U.S. District Court for the NMI Chief Judge Ramona V. Manglona has found habitual offender Cling Philip Kaipat to be mentally incompetent to understand court proceedings.
Kaipat is facing charges in federal court for possession of a gun and ammunition that he stole from the house of Superior Court Associate Judge Kenneth L. Govendo.
Manglona issued the finding after reviewing all the evidence and hearing all the arguments of the parties’ counsel.
Manglona committed Kaipat to the custody of the attorney general where he shall be hospitalized for treatment not to exceed four months.
The judge said it is necessary to determine whether there is a substantial probability that in the future that Kaipat will attain the capacity to permit the proceedings to go forward, and for an additional period of time until his mental is so improved that trial may proceed.
Last Feb. 23, the U.S. government filed a motion for a psychiatric examination to determine Kaipat’s competency.
Last March 9, the court granted the motion and issued an order for psychiatric or psychological examination of Kaipat.
Kaipat was then remanded to the custody of the U.S. Marshals Service and transferred to the Federal Detention Center in Seatac, Washington to determine his mental competency.
Last July 5, the court received a forensic evaluation of Kaipat.
After a series of continuances, the competency hearing was eventually heard last Oct. 14. Assistant U.S. attorney Russell Lorfing appeared for the government. Kaipat appeared with court-appointed counsel Colin Thompson.
Lorfing called three witnesses: two Department of Corrections officers and examining forensic psychologist Dr. Ryan Nybo.
The two DOC officers testified about their observations of Kaipat before he was sent off-island for his examination, which was from November 2015 to early May 2016.
The DOC officers noted the drastic change in Kaipat from being able to communicate coherently with them and interact with the other inmates, to becoming reclusive and rejecting any food, medicine, and water.
Nybo listened to the two DOC officers’ testimonies via telephone.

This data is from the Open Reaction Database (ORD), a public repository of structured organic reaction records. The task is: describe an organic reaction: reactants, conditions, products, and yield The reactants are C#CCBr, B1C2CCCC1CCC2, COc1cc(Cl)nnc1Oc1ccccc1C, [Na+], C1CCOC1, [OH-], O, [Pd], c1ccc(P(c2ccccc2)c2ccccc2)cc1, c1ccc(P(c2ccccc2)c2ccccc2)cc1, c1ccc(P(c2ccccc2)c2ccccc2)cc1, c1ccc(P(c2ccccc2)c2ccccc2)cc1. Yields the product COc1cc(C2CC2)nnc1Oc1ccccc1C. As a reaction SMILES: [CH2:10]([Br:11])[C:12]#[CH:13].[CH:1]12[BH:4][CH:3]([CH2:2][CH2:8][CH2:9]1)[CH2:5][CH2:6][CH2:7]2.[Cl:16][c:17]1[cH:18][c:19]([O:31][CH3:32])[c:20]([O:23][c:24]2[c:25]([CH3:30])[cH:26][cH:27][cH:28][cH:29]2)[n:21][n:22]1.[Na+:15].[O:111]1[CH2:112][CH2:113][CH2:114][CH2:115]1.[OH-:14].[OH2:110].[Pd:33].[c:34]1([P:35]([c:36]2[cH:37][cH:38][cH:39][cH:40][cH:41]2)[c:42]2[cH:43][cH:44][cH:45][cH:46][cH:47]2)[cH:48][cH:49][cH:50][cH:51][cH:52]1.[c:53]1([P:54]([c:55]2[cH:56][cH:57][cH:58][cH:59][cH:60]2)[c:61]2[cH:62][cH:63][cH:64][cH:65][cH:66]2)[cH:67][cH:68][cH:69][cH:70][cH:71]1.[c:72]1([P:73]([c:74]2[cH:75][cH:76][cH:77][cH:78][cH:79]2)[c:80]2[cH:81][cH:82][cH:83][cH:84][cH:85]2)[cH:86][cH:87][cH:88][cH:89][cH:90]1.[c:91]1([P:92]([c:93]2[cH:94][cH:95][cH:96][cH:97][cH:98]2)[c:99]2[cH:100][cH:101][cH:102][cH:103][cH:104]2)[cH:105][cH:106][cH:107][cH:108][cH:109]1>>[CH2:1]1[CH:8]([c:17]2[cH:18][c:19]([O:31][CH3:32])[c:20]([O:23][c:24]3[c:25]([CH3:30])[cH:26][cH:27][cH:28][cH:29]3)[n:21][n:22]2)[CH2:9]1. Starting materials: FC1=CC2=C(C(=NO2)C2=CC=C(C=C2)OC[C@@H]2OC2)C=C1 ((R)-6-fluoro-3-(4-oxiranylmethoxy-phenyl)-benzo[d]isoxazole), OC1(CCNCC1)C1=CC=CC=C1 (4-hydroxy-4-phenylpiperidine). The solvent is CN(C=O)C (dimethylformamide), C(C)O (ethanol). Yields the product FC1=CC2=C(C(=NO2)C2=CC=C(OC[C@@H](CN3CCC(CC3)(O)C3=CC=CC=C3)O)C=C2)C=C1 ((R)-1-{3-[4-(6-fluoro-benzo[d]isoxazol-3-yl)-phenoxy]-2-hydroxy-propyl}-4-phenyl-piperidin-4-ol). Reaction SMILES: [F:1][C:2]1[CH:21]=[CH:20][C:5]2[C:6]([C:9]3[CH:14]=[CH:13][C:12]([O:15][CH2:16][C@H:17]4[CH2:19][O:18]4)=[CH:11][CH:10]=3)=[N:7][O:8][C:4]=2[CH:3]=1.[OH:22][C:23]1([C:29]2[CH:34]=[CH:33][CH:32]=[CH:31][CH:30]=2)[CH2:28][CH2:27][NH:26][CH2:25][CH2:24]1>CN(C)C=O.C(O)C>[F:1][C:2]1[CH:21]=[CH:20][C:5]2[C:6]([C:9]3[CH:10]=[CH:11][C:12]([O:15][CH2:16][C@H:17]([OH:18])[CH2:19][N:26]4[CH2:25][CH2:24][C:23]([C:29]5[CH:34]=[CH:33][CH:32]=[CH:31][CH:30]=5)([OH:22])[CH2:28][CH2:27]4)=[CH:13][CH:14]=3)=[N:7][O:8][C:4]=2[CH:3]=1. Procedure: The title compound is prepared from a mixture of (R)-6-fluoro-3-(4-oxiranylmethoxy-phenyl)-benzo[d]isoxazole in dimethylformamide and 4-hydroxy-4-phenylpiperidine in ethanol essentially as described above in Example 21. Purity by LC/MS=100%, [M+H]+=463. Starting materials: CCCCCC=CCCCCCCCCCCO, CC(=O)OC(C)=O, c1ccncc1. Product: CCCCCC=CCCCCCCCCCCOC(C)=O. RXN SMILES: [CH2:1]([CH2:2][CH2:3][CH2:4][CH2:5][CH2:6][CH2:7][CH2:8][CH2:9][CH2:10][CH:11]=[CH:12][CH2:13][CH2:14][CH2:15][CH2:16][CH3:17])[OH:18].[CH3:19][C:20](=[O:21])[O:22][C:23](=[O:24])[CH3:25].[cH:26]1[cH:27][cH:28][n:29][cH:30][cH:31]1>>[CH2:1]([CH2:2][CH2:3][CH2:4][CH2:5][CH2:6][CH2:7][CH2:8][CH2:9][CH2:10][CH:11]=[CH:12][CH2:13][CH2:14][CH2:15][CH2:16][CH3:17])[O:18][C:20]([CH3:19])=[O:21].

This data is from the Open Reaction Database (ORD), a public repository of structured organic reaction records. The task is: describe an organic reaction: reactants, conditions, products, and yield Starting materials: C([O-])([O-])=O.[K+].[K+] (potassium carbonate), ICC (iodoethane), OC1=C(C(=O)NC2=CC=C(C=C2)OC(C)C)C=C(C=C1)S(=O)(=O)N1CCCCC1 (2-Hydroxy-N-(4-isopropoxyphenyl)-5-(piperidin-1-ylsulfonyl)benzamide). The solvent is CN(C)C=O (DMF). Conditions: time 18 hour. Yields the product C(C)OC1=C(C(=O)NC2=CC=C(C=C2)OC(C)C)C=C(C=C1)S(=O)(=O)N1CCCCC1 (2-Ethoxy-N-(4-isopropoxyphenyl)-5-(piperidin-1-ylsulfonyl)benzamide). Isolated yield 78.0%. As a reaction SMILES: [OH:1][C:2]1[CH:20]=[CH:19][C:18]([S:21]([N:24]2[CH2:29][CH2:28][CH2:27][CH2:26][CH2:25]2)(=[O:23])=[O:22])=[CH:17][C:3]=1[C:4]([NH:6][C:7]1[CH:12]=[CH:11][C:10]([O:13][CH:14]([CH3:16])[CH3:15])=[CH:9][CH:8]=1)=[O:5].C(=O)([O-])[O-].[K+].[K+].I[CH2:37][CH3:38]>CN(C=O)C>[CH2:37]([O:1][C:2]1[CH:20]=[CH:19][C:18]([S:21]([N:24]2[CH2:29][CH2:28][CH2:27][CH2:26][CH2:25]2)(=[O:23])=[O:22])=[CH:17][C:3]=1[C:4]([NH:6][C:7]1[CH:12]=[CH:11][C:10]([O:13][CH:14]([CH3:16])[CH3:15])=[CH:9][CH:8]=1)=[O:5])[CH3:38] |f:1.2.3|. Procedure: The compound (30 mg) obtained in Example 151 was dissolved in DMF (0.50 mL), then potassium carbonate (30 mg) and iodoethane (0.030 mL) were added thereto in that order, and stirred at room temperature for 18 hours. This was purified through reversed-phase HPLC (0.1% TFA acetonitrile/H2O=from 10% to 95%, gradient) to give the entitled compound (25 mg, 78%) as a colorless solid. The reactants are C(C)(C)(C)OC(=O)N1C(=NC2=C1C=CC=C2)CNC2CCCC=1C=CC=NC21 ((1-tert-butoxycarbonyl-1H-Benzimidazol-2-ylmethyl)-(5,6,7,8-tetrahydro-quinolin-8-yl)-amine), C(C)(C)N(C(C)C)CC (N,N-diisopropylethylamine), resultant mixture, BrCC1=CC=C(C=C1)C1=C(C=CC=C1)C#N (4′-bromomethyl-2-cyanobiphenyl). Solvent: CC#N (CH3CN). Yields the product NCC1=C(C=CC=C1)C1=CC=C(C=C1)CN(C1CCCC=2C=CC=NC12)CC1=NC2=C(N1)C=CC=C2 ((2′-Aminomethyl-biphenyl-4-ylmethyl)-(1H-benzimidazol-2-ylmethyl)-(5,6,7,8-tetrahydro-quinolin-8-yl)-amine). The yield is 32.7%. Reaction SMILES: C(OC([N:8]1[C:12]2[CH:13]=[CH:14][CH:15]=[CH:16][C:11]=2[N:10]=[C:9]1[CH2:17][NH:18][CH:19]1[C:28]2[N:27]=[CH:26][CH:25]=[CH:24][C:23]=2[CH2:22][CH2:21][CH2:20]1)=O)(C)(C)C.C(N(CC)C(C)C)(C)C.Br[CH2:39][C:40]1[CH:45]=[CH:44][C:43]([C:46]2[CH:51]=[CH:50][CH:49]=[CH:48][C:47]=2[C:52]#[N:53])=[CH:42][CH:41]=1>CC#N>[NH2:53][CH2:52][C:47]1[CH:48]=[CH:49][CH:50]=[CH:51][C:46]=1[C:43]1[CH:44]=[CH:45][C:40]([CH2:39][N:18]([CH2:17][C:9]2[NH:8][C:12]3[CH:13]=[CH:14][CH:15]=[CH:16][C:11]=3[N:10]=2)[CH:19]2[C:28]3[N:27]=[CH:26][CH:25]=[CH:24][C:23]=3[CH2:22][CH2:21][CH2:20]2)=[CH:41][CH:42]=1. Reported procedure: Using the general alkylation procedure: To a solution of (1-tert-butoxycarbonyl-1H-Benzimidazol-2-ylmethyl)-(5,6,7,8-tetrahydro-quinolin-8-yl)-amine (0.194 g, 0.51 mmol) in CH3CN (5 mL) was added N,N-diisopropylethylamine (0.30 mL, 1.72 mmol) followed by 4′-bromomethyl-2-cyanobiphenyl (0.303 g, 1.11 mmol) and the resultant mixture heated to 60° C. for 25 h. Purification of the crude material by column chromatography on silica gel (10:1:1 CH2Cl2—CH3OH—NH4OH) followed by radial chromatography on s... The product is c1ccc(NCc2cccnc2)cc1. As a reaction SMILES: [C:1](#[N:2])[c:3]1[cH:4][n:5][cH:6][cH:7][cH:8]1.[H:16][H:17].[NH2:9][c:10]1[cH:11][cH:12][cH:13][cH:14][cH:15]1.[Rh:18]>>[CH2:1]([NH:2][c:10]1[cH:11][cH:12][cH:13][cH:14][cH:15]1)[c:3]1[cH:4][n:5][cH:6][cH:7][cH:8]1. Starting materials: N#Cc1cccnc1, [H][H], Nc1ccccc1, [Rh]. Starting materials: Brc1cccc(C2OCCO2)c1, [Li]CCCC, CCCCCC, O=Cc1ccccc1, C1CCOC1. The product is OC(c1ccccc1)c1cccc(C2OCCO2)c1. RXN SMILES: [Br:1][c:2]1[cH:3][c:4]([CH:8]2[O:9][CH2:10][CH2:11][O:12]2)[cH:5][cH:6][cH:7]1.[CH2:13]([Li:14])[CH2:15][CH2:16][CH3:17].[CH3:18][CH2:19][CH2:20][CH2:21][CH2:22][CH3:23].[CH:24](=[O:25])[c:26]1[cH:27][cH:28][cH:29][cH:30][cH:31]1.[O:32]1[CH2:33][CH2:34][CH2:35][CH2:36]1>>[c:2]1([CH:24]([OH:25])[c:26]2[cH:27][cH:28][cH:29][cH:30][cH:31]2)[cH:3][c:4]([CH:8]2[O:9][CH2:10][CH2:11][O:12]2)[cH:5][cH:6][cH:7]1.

Manglona said based on all the evidence presented, Nybo could not render an opinion that Kaipat was competent.
Manglona said this was contrary to Nybo’s prior conclusion that Kaipat “demonstrated sufficient ability to understand the nature and consequences of the court proceedings against him, and a sufficient ability to properly assist counsel in his defense” as was detailed in his report dated June 27, 2016.
In his report, Nybo stated that, “given the defendant’s history of psychosis and associated disorganized and erratic behavior, it is imperative he remain on antipsychotic medication to ensure his current level of stability.”
Unfortunately, Manglona said, the clear and convincing evidence received at the hearing indicate that since his return to the island, Kaipat has not been taking his medications which has resulted in him exhibiting erratic behavior.
At the conclusion of the hearing, the U.S. government recommended and counsel for defendant concurred that the evidence supports a finding that the defendant is not legally competent.
The indictment charged the 19-year-old Kaipat in federal court with possession of a stolen firearm and possession of ammunition. Kaipat also allegedly possessed a stolen hollow point 9mm round of ammunition.
Kaipat was also charged in local court with burglary, theft, and criminal mischief over the break-in at Govendo’s house.
Govendo was off-island when the burglary happened.
Detectives recovered the judge’s police-issued 9mm pistol.